As tensions run high, will the Turkish presidential elections spark a crisis?
Looking forward to the next few months, we are about to witness a continuation of the military and political shifts sweeping across the globe. The much-anticipated Turkish election is poised to be a pivotal moment in Middle Eastern politics, with far-reaching implications for the region. Surprisingly, this year marks the centennial anniversary of the founding of the Republic of Turkey.
With the fate of an 85 million-strong nation hanging in the balance, this election is undoubtedly one of the most crucial in the history of the Republic of Turkey. Many view it as a referendum on the ruling Justice and Development Party's (AKP) performance, with the potential to determine the country's future for years to come. As the Turkish election approaches, citizens are faced with a crucial decision between the current conservative and centralised leadership of President Recep Tayyip Erdoğan and the relatively secular, decentralised opposition led by Kemal Kılıçdaroğlu, the head of the Republican People's Party (CHP).
The upcoming election in Turkey is taking place against a backdrop of economic turmoil, which is poised to have a substantial influence on the election's results. The AKP is currently grappling with chronic challenges such as soaring inflation, the depreciation of the Turkish lira, and a surge in the unemployment rate. Although Erdoğan possesses significant control over the economic and monetary policies of the country, it appears that his authoritative financial strategies have done nothing other than precipitate Turkey's economic downturn.
The sharp drop in the benchmark interest rate over the past year resulted in a considerable depreciation of the Turkish lira, facilitating an export value of $254 billion. Yet, the value of imports increased to $364 billion, a record-breaking amount. Furthermore, Turkey's balance of payments with the rest of the world was measured in January to have an account deficit of $10 billion. An examination of the outcomes of the most recent municipal elections held in 2019 is necessary. The triumph of opposition candidates in large metropolitan areas such as Istanbul, Ankara, and Izmir can be attributed primarily to prevailing economic difficulties; however, the backing of opposition contenders by Kurdish parties like the People's Democratic Party (HDP) also played a significant role in this result.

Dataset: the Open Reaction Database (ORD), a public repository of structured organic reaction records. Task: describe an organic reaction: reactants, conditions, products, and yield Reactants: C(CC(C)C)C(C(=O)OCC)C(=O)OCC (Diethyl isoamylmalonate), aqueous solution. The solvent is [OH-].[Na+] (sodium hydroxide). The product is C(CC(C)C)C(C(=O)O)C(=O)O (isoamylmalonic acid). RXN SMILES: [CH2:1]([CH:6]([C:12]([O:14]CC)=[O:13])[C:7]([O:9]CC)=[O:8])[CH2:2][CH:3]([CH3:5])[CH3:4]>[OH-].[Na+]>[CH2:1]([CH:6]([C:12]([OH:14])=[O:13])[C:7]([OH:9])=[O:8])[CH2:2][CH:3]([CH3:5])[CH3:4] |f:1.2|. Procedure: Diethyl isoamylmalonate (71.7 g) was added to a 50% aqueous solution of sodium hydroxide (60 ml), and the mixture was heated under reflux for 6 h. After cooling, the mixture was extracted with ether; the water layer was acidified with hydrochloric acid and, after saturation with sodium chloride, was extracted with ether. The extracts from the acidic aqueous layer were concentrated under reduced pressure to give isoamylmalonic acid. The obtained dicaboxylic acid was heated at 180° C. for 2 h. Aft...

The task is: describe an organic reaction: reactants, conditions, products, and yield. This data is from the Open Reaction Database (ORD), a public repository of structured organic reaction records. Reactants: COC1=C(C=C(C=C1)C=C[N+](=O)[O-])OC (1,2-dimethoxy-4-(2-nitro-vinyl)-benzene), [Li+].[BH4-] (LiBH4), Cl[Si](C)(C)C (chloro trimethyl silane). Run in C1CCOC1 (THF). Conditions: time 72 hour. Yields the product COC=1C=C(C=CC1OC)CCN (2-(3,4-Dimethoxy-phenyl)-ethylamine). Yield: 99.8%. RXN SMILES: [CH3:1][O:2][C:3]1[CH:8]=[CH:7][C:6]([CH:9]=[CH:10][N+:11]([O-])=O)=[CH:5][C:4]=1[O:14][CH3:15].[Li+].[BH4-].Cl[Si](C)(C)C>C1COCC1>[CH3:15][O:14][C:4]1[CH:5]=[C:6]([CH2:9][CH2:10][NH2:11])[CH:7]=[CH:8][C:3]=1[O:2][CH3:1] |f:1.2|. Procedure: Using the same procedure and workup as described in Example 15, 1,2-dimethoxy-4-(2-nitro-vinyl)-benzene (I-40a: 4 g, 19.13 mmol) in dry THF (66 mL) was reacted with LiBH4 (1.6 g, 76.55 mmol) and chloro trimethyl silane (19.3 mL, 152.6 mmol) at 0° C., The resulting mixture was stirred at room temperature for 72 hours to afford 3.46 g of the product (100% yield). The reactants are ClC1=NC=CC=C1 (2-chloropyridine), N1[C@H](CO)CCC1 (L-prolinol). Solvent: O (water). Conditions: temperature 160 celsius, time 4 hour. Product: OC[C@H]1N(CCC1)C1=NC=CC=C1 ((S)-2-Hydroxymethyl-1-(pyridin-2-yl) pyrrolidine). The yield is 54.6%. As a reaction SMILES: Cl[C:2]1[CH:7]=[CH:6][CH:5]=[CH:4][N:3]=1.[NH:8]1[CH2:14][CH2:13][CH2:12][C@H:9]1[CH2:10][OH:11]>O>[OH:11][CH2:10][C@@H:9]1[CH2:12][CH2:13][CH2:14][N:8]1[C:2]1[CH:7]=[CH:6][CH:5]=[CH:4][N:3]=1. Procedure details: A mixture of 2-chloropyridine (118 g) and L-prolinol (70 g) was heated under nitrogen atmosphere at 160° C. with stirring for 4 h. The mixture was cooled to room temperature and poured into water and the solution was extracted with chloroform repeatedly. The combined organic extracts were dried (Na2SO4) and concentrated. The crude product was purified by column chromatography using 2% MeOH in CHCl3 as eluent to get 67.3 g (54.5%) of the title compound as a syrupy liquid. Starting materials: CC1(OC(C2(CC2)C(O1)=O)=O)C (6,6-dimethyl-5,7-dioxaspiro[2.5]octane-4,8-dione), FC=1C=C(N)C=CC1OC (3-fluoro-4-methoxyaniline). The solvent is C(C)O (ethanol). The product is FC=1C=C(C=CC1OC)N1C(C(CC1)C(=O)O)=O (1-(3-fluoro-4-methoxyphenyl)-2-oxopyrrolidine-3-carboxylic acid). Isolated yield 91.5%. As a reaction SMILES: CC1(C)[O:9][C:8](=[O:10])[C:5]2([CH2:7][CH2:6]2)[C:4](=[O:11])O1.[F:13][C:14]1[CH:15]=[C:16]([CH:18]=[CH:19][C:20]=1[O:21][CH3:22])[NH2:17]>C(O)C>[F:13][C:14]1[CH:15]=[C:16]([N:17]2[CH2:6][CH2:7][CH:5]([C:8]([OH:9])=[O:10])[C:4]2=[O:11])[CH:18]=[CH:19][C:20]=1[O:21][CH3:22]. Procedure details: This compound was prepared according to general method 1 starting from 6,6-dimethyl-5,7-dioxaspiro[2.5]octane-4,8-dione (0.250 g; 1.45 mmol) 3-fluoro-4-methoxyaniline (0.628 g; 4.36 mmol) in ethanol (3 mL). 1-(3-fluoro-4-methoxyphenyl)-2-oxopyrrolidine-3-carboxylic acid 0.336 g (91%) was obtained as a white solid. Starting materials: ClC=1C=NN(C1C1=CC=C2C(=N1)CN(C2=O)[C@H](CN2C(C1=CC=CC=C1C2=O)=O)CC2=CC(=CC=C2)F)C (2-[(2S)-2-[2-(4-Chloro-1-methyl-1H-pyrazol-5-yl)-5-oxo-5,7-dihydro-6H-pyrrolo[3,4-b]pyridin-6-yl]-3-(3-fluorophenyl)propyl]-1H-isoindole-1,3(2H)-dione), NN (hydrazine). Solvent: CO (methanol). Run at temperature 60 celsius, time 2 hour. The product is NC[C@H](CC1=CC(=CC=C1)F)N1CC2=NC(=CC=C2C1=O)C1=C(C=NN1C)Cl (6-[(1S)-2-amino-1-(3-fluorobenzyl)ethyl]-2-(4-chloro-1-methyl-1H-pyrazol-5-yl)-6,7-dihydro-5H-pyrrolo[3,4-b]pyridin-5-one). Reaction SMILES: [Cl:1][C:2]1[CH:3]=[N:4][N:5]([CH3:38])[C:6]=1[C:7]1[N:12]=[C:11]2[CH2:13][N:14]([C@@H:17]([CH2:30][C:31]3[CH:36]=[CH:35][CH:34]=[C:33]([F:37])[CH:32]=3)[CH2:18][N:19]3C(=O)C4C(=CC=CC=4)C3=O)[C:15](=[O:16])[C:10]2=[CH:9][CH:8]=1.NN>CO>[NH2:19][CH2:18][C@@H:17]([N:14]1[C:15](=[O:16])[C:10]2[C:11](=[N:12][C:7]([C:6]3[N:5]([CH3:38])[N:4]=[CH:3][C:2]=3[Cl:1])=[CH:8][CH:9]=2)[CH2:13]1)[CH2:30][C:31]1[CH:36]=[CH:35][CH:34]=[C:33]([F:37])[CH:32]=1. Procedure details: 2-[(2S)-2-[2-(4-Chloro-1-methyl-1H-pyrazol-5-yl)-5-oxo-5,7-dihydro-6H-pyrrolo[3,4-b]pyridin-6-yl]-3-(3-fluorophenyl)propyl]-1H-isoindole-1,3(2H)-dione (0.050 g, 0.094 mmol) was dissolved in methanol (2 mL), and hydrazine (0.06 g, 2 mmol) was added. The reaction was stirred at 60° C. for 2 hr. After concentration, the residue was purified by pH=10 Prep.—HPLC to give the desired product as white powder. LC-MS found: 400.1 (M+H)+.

On the other hand, Erdoğan is cognizant of the importance of the economic situation in determining the outcome of the next election. Thus, he desperately enacted some measures to alleviate the economic woes of ordinary citizens through a comprehensive plan to secure substantial funds both domestically and internationally, with the aim of stabilising the lira's value. Last year, the Central Bank of Turkey pumped a whopping 108 billion US dollars into the country's economic cycle and attempted to control the skyrocketing inflation rate by relaxing regulations to halt the increase in prices, especially in food prices and housing rent. In January, it raised the minimum wage significantly from 5,500 lira ($300) to 8,500 lira ($450). The implementation of these measures has yielded favourable outcomes, resulting in a surge in Erdoğan's approval ratings by a few points, primarily attributed to the support of grey votes.
However, no one knows how long the lira exchange rate can be maintained with these inflationary measures, given that the majority of ordinary voters view the devaluation of their currency as an economic crisis. As we approach the upcoming election, it is becoming clear that the economy will be the central issue on the minds of voters. While it remains uncertain which party will ultimately emerge victorious, one thing is certain: the abject state of the Turkish economy will be a key factor in determining the outcome.
The opposition pledges that, in the event of victory, the country will return to a democratic political course, millions of Syrian refugees will return to their home country, and economic problems will be resolved. Meanwhile, polls indicate that voters' disillusionment with Erdoğan’s two-decade despotism is expanding. Despite the profound dissatisfaction, it remains uncertain whether the opposition coalition can secure a decisive victory. As Turkey struggles with economic challenges, a significant number of disillusioned AKP supporters remain sceptical that opposition parties can provide viable solutions.
It should not be forgotten that the tragic earthquakes that claimed the lives of over 50,000 people and made 3.3 million homeless in the southern Turkish provinces have undoubtedly cast a shadow over the political landscape, potentially leading to the AKP's looming defeat. Analysts predict a tumultuous period ahead for Turkey as social rifts exacerbate, leading to potential civil conflicts and widespread riots following the landmark elections.
CommentPost a comment for this article